The truth is the American elites, including the establishments of both major parties, have bought into European-style austerity. To them, Germany’s Angela Merkel is not a stubborn, narrow-minded old matriarch, whose parsimonious economic policies have driven Europe to the brink, but rather a Thatcher-like rock of fiscal integrity, whose flinty-eyed crusade against irresponsible Keynesianism should be emulated.
For most of his first term, Barack Obama stood against retrenchment on the German model, but in 2011, he began to waver, and his history is one of always respecting and accommodating elite opinion, not confronting it. Republicans, of course, have always been “all in” on austerity. Now, if rumblings within the Democratic party are any indication, both parties will pursue it post-election, and there will be attempts to revive the much-celebrated “grand bargain” on Capitol Hill.
Listen to most prominent Democratic politicians today, centrists in particular, and you will hear hosannas to Bowles-Simpson, the defunct deficit commission’s short-circuited contribution to the austerity argument. Though less extreme than the GOP’s Ryan budget, it would shrink the total deficit by $4 trillion over a decade, using an absurd and destructive three-for-one ratio of spending cuts to tax increases. Included in the original proposal were an increase in the Social Security retirement age (to 69 years), downward adjustments in annual COLAs, curtailed Medicare outlays, and tax “reform” aimed at lowering corporate and individual rates.
Assuming President Obama’s debt-ceiling deal of last year goes “over the cliff” and into sequestration due to congressional inaction, Bowles-Simpson is reappearing as the Democratic fallback austerity position for 2013, the supposed moderate alternative to the Ryan budget. But austerity is still austerity; it’s producing a double-dip recession in Europe, replete with sky-high unemployment and generalized social misery.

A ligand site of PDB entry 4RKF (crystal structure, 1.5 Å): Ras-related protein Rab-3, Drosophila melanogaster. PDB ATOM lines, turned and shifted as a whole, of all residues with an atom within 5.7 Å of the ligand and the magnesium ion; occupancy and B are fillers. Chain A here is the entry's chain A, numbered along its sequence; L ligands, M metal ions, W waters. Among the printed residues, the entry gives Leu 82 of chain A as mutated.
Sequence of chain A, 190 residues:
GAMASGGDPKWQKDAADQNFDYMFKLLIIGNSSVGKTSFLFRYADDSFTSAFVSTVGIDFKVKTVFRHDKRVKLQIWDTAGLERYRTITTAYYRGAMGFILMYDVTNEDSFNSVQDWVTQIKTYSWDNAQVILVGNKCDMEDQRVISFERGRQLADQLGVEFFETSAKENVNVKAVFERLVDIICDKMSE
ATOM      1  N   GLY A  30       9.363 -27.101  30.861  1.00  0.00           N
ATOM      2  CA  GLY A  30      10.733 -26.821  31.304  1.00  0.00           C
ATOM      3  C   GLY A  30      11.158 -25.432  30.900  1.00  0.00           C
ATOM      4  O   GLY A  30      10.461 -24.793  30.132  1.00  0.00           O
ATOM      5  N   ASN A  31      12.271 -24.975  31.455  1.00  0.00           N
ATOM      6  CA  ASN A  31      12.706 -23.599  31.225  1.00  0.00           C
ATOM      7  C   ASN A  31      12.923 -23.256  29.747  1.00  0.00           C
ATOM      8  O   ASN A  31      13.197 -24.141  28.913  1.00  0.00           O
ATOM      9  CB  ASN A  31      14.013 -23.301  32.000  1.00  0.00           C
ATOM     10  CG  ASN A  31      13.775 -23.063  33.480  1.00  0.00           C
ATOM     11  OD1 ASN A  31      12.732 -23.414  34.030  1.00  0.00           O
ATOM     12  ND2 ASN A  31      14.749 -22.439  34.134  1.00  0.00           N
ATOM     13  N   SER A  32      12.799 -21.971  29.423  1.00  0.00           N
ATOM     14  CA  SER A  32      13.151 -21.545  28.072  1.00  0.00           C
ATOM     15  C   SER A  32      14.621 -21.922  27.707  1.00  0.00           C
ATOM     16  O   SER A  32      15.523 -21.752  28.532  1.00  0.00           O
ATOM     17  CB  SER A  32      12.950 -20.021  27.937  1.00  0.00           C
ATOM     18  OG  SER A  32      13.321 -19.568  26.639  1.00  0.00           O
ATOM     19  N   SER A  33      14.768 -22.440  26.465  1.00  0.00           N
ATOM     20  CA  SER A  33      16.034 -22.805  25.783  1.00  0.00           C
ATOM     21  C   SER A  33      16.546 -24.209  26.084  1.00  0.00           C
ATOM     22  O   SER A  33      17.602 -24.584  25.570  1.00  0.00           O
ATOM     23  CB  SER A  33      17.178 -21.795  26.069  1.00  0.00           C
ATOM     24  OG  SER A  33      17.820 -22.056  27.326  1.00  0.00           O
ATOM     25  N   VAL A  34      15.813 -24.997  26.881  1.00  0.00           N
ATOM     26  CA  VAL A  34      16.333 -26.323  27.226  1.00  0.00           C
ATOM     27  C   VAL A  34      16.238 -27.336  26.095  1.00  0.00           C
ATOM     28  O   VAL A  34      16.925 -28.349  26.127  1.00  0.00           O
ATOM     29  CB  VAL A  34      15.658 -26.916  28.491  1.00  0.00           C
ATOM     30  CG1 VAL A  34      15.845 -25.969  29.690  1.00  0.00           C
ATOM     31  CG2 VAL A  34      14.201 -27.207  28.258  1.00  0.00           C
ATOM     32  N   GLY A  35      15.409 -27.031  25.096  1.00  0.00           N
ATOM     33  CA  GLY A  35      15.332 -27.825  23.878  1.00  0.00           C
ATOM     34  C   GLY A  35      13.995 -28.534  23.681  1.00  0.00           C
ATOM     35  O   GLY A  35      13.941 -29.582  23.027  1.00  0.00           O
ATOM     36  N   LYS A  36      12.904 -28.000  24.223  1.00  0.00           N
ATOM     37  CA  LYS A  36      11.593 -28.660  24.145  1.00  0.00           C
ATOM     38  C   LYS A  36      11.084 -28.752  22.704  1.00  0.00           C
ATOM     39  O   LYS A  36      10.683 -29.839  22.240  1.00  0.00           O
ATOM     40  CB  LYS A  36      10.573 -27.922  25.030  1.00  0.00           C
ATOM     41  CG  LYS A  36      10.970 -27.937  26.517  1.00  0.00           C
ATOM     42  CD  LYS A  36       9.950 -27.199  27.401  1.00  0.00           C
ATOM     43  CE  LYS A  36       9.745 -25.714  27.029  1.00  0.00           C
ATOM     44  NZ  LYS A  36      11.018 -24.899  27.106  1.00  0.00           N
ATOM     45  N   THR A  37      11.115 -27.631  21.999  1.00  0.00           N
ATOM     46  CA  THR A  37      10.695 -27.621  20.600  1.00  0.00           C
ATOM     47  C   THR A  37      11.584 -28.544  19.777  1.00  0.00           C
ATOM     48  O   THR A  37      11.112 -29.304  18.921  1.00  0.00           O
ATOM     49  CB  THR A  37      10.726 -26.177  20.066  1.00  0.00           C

And there’s no way out. Austerity, absent any form of government economic stimulus (currently considered verboten) means a rolling recession that never ends. In Europe, it may well write finis to the European Union; here, it could strangle the infant recovery in its crib.
Nevertheless, austerity is what the American elites in business, the media, and both major parties want, so we’re likely to get it. As old Kennedy hand Jeff Madrick notes in the latest Harper’s, it “feels right” for hard times, offering a therapeutic form of sacrificial self-denial, penitence, and machismo, especially if the sacrifice is being borne by others than oneself — say, Mitt Romney’s 47%. What Madrick calls “budget-balancing obsessions” can, at this point, only be countered by a line drawn in the sand by Barack Obama, assuming he’s reelected.
The question is whether the president can break free of his party’s creeping centrist mindset and his own centrist inclinations. A few new Democratic progressives in Congress, such as Elizabeth Warren, would help, as would the emergence of a progressive challenger or two for 2016. At present, we can only hope — for change.
Wayne O’Leary is a writer in Orono, Maine, specializing in political economy. He is the author of two prizewinning books.
From The Progressive Populist, November 15, 2012
Blog | Current Issue | Back Issues | Essays | Links
About the Progressive Populist | How to Subscribe | How to Contact Us